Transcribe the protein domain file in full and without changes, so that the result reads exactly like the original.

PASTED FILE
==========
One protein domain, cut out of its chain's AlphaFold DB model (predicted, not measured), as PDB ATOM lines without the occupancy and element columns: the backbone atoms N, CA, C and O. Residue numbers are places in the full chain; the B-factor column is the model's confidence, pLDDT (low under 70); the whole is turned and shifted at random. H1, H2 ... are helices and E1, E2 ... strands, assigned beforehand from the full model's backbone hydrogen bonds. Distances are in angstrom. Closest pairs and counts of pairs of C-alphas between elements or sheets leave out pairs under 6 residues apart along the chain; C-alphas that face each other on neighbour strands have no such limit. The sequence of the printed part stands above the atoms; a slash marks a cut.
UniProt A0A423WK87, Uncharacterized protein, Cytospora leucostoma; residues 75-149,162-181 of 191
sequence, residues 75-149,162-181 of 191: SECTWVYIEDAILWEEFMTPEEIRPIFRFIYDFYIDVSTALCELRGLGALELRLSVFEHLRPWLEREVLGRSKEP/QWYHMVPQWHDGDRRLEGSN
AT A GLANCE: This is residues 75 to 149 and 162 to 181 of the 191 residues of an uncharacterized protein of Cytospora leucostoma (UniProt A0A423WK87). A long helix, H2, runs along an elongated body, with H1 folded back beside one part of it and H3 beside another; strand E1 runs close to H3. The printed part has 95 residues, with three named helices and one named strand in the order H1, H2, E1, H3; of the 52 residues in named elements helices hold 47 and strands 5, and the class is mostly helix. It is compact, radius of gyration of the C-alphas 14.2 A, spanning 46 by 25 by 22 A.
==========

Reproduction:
One protein domain, cut out of its chain's AlphaFold DB model (predicted, not measured), as PDB ATOM lines without the occupancy and element columns: the backbone atoms N, CA, C and O. Residue numbers are places in the full chain; the B-factor column is the model's confidence, pLDDT (low under 70); the whole is turned and shifted at random. H1, H2 ... are helices and E1, E2 ... strands, assigned beforehand from the full model's backbone hydrogen bonds. Distances are in angstrom. Closest pairs and counts of pairs of C-alphas between elements or sheets leave out pairs under 6 residues apart along the chain; C-alphas that face each other on neighbour strands have no such limit. The sequence of the printed part stands above the atoms; a slash marks a cut.
UniProt A0A423WK87, Uncharacterized protein, Cytospora leucostoma; residues 75-149,162-181 of 191
sequence, residues 75-149,162-181 of 191: SECTWVYIEDAILWEEFMTPEEIRPIFRFIYDFYIDVSTALCELRGLGALELRLSVFEHLRPWLEREVLGRSKEP/QWYHMVPQWHDGDRRLEGSN
AT A GLANCE: This is residues 75 to 149 and 162 to 181 of the 191 residues of an uncharacterized protein of Cytospora leucostoma (UniProt A0A423WK87). A long helix, H2, runs along an elongated body, with H1 folded back beside one part of it and H3 beside another; strand E1 runs close to H3. The printed part has 95 residues, with three named helices and one named strand in the order H1, H2, E1, H3; of the 52 residues in named elements helices hold 47 and strands 5, and the class is mostly helix. It is compact, radius of gyration of the C-alphas 14.2 A, spanning 46 by 25 by 22 A.